US 6082740 A
A seal ring assembly for a generator includes an upper seal casing having a first radially inwardly directed channel for supporting at least one seal segment therein, the upper seal casing having a removable cap forming one side of the inwardly directed channel, and a lower seal casing having a second radially inwardly directed channel for supporting at least another seal segment. The first and second channels and the segments are adapted to be joined about a generator shaft to form a substantially 360 seal, and the upper and lower seal segments in the upper and lower seal casings, respectively, are secured together at an interface therebetween.
1. A seal ring assembly for a generator comprising:
an upper seal casing having a first radially inwardly directed channel, said upper seal casing having a removable of said inwardly directed channel;
a lower seal casing having a second radially inwardly directed channel; and
upper and lower seal segments adapted to be supported in said first radially inwardly directed channel and said second radially inwardly directed channel, respectively, of said upper and lower seal casings, such that, in use, said upper and lower seal casings and said upper and lower segments are adapted to be joined about a generator shaft to form a substantially 360 secured together at an interface therebetween.
2. The seal ring assembly of claim 1 in combination with a generator, wherein insulation is interposed between said upper and lower casings and said generator, and further wherein said upper and lower casings can be fixed to said generator and to each other prior to installation of said upper and lower seal segments and said cap said removable cap permitting installation of said upper and lower seal segments after said upper and lower casings are fixed to said generator and to each other.
3. The seal assembly of claim 2 wherein said upper and lower seal segments comprise a pair of side-by-side segments in each of said upper and lower seal casings, respectively.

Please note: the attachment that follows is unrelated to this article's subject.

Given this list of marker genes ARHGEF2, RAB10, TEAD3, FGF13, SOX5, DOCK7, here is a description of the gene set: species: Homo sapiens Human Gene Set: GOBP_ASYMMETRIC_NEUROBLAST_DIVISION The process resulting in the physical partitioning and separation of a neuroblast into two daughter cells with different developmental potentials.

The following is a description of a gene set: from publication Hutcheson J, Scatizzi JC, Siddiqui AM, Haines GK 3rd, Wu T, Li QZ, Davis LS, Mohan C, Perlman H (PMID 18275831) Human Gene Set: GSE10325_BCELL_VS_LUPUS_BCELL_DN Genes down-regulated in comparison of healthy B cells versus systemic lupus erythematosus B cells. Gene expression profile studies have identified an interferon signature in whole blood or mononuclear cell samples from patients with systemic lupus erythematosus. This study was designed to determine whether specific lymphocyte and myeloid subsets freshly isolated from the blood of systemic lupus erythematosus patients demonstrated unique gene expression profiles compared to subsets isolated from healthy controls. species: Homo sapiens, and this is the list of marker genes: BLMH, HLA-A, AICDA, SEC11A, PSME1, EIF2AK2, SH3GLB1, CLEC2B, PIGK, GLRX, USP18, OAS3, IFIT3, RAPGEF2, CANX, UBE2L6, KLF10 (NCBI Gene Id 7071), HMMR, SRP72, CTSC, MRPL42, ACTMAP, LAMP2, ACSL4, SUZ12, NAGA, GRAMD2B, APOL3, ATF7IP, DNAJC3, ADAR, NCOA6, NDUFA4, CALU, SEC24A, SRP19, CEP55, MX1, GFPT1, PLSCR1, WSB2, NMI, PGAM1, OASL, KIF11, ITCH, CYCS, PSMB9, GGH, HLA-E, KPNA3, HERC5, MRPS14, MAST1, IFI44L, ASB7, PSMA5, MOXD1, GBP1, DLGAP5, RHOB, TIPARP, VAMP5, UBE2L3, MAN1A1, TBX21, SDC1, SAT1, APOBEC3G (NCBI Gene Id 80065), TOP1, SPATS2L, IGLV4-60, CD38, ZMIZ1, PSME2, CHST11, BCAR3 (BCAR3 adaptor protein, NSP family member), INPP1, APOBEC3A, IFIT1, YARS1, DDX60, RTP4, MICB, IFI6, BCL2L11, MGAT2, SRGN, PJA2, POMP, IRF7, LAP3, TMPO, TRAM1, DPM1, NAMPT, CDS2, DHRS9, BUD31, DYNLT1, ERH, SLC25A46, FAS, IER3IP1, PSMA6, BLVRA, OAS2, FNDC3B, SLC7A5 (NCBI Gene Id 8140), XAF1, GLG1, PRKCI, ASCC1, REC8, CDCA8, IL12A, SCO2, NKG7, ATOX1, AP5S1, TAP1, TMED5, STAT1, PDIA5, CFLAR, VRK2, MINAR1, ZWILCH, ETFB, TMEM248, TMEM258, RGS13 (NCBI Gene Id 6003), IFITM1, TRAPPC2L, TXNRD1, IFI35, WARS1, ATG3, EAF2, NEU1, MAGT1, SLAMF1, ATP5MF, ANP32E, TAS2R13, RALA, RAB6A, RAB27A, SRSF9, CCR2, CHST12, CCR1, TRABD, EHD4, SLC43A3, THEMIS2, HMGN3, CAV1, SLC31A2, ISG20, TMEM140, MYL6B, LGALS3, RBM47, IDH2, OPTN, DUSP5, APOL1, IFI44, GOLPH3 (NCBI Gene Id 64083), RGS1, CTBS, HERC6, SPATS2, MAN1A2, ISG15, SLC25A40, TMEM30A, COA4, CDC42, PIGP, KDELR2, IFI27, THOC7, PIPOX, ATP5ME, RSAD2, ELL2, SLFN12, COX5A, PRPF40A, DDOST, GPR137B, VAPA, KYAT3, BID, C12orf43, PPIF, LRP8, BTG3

4. The seal assembly of claim 3 wherein said upper and lower casings are attached to said generator by a plurality of bolts, and wherein said insulation includes sleeves on said bolts.
5. The seal assembly of claim 3 wherein when installed in said upper and lower seal casings, each of said pair of side-by-side seal segments is biased in opposite axial directions by a spring.
6. The seal assembly of claim 5 wherein each of said pair of side-by-side seal segments have adjacent tapered surfaces in which said spring is received.
7. The seal assembly of claim 5 wherein each spring is supported at opposite ends thereof by a respective pair of axially extending pins.
8. The seal ring assembly of claim 3 wherein said pairs of seal segments are joined by bolts accessible from said upper seal casing with said cap removed therefrom.
9. The seal ring assembly of claim 1 wherein said cap member includes a radially outer flange for engagement with a mounting surface on said upper casing, and a radially inner portion forming said one side of said inwardly directed channel, said radially outer flange and said radially inner portion connected by an axial portion forming a base of said inwardly directed channel.
10. The seal ring assembly of claim 1 including means for supplying oil to said first and second channels.
Referring now to the drawings, an annular seal casing 10 is partially shown, which is adapted to be mounted to a generator end shield 12 in surrounding and sealing relationship with a rotor or shaft, indicated at 14. The casing 10 is formed in two parts, each extending 180 the shaft. FIG. 1 shows a cross-section of an upper casing 10A, and FIG. 2 shows a cross-section of a lower casing 10B. Note that the view in FIG. 2 is not taken at the horizontal interface where the upper and lower casings are joined, so that the attachment bolt holes (as described in greater detail below) corresponding to those shown in FIG. 1 do not appear in FIG. 2. As also explained in greater detail below, the upper and lower semi-annular casings 10A, 10B are not only secured together at a flanged interface, but to the generator end shield 12 as well.